Changing the Used Car Experience

In the business of used cars, it generally doesn’t get much better experience-wise for customers, male or female. From hiding flood damage and not disclosing accident information, to selling cars that should probably be farmed for parts, used car lots can hardly be held up as a shining example of designing a customer experience that dazzles consumers. Except that there is a used car experience that breaks down all the negative stereotypes that a used car lot generally conjures for us.

Four million cars strong and growing, CarMax is thriving in a time when growth for other auto dealers is difficult to achieve. What’s their secret? Putting customer experience at the forefront of their business plan.

The used car retailer makes a habit of regular feedback from their customers. They listened to what they had to say and changed the way they do business. They learned that car shoppers want:

  • An experience free from the usual hassles of buying, selling, or trading in a used car
  • A no-haggle, low price policy, listed up front with no negotiations needed
  • A vast inventory of only the best quality used cars
  • Allowing customers the option to sell a car to the lot with no obligation to purchase
  • A friendly customer service experience with absolutely no pressure to buy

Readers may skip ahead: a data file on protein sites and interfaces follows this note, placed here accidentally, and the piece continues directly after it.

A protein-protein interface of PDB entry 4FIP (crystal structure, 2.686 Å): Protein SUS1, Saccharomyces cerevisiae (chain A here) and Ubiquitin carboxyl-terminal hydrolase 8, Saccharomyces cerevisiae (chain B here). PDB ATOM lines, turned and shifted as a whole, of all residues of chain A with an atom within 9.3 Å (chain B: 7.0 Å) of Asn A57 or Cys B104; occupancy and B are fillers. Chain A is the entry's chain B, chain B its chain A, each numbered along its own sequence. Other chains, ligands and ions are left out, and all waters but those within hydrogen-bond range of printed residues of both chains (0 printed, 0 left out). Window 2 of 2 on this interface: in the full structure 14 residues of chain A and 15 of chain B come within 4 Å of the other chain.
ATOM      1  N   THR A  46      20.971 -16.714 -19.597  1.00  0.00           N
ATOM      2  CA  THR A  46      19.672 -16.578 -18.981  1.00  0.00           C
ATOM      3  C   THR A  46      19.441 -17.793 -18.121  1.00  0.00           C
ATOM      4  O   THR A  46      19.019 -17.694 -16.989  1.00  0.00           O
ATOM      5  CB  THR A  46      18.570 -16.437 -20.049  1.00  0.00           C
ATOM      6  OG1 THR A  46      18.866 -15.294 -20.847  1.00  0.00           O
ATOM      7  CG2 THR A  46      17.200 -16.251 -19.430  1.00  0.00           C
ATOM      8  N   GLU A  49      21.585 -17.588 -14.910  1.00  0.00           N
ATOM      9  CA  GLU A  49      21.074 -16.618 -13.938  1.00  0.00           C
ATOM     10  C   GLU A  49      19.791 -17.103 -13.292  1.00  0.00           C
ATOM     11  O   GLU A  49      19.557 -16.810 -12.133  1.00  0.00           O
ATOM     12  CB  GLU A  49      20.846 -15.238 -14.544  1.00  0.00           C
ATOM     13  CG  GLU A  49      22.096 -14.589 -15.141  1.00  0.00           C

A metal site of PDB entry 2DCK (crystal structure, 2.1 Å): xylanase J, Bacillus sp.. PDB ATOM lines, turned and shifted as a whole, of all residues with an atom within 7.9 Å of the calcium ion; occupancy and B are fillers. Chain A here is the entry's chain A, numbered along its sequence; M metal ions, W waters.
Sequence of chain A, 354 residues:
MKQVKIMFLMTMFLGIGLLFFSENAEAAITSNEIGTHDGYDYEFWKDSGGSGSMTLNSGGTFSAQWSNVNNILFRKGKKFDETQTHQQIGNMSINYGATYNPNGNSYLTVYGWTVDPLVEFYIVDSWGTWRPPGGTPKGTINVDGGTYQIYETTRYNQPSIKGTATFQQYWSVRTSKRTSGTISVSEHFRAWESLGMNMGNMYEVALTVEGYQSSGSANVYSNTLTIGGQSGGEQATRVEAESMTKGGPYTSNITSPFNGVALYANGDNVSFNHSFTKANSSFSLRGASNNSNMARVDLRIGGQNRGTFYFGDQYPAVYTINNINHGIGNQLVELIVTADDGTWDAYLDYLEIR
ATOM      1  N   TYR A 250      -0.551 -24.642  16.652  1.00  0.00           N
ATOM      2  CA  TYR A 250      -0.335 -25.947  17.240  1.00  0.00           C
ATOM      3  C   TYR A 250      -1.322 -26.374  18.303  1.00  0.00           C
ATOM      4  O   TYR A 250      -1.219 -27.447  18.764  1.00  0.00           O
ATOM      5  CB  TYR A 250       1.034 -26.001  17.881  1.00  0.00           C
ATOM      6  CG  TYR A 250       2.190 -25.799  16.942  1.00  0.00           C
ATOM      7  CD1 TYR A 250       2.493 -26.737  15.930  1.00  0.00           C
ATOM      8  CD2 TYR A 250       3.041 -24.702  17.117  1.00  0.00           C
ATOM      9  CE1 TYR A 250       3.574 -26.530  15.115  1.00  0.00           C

Then CarMax gave it to them. The future of used car buying was born from a concept so simple it’s almost embarrassing.

So hopefully you will see that selling through third parties is not a problem as long as you define the experience you are trying to deliver and then incentivize at a sufficiently high level to make people pay attention. The car buying experience will change, it is just a question of which manufacturer will change it first.

Republished with author's permission from original post.

Colin Shaw
Colin is an original pioneer of Customer Experience. LinkedIn has recognized Colin as one of the ‘World's Top 150 Business Influencers’ Colin is an official LinkedIn "Top Voice", with over 280,000 followers & 80,000 subscribed to his newsletter 'Why Customers Buy'. Colin's consulting company Beyond Philosophy, was recognized by the Financial Times as ‘one of the leading consultancies’. Colin is the co-host of the highly successful Intuitive Customer podcast, which is rated in the top 2% of podcasts.